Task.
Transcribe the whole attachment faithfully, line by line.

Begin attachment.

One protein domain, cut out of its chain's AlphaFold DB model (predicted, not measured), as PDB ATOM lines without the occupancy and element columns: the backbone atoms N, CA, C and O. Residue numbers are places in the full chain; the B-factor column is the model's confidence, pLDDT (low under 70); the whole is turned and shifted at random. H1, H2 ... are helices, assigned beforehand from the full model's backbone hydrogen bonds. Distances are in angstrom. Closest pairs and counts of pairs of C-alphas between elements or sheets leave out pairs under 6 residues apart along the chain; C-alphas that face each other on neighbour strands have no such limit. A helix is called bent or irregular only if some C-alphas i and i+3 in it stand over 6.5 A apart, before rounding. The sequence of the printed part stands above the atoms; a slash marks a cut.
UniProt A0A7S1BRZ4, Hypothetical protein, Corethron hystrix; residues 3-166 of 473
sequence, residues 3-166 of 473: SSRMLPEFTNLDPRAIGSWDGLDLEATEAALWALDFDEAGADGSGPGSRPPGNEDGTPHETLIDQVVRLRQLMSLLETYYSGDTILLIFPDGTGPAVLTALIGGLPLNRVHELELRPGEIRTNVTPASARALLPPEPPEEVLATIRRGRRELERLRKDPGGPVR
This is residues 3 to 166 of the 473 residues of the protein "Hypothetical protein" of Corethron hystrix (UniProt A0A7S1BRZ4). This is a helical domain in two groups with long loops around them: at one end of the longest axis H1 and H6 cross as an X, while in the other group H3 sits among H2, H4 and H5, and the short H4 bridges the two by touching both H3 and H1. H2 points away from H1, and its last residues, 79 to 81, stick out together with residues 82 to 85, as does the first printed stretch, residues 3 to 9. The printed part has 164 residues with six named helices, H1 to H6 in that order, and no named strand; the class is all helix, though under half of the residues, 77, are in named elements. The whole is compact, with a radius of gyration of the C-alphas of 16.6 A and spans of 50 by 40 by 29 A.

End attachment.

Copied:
One protein domain, cut out of its chain's AlphaFold DB model (predicted, not measured), as PDB ATOM lines without the occupancy and element columns: the backbone atoms N, CA, C and O. Residue numbers are places in the full chain; the B-factor column is the model's confidence, pLDDT (low under 70); the whole is turned and shifted at random. H1, H2 ... are helices, assigned beforehand from the full model's backbone hydrogen bonds. Distances are in angstrom. Closest pairs and counts of pairs of C-alphas between elements or sheets leave out pairs under 6 residues apart along the chain; C-alphas that face each other on neighbour strands have no such limit. A helix is called bent or irregular only if some C-alphas i and i+3 in it stand over 6.5 A apart, before rounding. The sequence of the printed part stands above the atoms; a slash marks a cut.
UniProt A0A7S1BRZ4, Hypothetical protein, Corethron hystrix; residues 3-166 of 473
sequence, residues 3-166 of 473: SSRMLPEFTNLDPRAIGSWDGLDLEATEAALWALDFDEAGADGSGPGSRPPGNEDGTPHETLIDQVVRLRQLMSLLETYYSGDTILLIFPDGTGPAVLTALIGGLPLNRVHELELRPGEIRTNVTPASARALLPPEPPEEVLATIRRGRRELERLRKDPGGPVR
This is residues 3 to 166 of the 473 residues of the protein "Hypothetical protein" of Corethron hystrix (UniProt A0A7S1BRZ4). This is a helical domain in two groups with long loops around them: at one end of the longest axis H1 and H6 cross as an X, while in the other group H3 sits among H2, H4 and H5, and the short H4 bridges the two by touching both H3 and H1. H2 points away from H1, and its last residues, 79 to 81, stick out together with residues 82 to 85, as does the first printed stretch, residues 3 to 9. The printed part has 164 residues with six named helices, H1 to H6 in that order, and no named strand; the class is all helix, though under half of the residues, 77, are in named elements. The whole is compact, with a radius of gyration of the C-alphas of 16.6 A and spans of 50 by 40 by 29 A.